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Late wilt of maize as affected by irrigation management, and tissue effect of the causal fungus Harpophora maydis

AuthorsOrtiz-Bustos, Carmen M.; López-Bernal, Álvaro ; Testi, Luca ; Alcántara, Esteban; Molinero-Ruiz, Leire
Issue DateSep-2016
CitationXVIII Congreso de la Sociedad Española de Fitopatología (2016)
AbstractLate wilt, caused by the soilborne fungus Harpophora maydis, is an emerging disease of maize in Mediterranean growing areas. It is characterized by sudden wilting of the plants during or soon after flowering. Although the most effective control of late wilt is achieved with tolerant germplasm, the occurrence of the disease and progress of symptoms are highly dependent on environmental conditions. The objectives of this work were to: a) assess the effect of irrigation management on the appearance of symptoms and on the disease severity, and b) monitor alterations in the stem tissues through analyses of microscopy images. Maize susceptible plants were grown in pots under shade-house conditions for the whole growing season in a completely randomised factorial experiment with two factors: irrigation and inoculation. Two irrigation levels were established: optimal [120% maximum evapotranspiration (ET), determined by differential weighting of well irrigated plants in two consecutive days every week] and deficit irrigation (50% maximum ET). Half of the plants in each irrigation level were inoculated and the other half were not (controls). A total of 24 plants were used (4 treatments and 6 replications). Late wilt and growth variables were assessed over time. Transversal sections of stems of inoculated and control plants under deficit irrigation were studied under the microscope and analysed with Image J software. Significant differences of disease severity between inoculated and control plants occurred under both irrigation treatments, these differences being markedly higher in the case of deficit irrigation. Growth and harvest index were also significantly reduced in inoculated plants, but only under deficit irrigation. Concerning the evolution of leaf area, the lowest values were obtained under deficit irrigation (irrespective of the inoculation treatment), followed by inoculated and control optimally irrigated plants, respectively. These results show that water deficit increases the disease effects and should be avoided under field conditions. Microscopic analysis of stems from plants with symptoms of wilting revealed no alterations in the xylem vessels, such as the characteristic occlusions observed in the case of some vascular diseases, but an alteration of the parenchyma cells surrounding the vascular bundle that appeared darker, and some abnormally red dark coloured cell walls in the phloem.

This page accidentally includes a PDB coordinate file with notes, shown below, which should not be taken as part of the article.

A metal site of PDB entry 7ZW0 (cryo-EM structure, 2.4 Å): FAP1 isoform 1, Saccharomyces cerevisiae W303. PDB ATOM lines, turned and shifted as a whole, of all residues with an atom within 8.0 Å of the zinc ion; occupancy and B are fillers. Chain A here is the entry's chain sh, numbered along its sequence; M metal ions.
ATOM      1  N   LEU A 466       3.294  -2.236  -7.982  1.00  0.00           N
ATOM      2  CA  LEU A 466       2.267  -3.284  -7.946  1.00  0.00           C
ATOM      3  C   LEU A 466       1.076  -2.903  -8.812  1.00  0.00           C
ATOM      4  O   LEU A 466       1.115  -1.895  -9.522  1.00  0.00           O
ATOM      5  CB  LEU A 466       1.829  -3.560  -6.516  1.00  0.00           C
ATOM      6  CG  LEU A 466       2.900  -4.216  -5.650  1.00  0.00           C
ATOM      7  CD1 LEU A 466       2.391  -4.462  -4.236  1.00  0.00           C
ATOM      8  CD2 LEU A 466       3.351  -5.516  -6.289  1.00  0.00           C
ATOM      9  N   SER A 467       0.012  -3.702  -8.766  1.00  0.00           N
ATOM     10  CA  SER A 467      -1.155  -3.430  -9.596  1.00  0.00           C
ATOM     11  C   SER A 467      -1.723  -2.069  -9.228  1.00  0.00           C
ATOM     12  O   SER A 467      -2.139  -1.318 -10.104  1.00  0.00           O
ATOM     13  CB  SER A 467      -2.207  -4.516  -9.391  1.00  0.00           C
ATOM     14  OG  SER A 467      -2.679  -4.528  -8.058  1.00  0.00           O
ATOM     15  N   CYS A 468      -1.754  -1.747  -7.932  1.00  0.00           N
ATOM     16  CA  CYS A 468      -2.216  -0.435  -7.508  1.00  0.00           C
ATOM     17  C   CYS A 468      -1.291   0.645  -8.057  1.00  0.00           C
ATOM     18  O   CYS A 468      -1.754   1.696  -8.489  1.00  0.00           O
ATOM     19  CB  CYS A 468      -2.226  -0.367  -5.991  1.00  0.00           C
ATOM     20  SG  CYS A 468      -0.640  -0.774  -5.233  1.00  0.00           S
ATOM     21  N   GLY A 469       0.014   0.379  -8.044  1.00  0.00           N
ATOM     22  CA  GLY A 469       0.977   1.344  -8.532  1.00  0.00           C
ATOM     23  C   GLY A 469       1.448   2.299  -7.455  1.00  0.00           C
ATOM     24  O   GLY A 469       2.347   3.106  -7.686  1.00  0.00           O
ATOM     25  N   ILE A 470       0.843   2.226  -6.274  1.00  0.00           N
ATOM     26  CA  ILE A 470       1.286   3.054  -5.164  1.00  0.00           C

DescriptionTrabajo presentado en el XVIII Congreso de la Sociedad Española de Fitopatología (SEF), celebrado en Palencia del 20 al 23 de septiembre de 2016.
Appears in Collections:(IAS) Comunicaciones congresos
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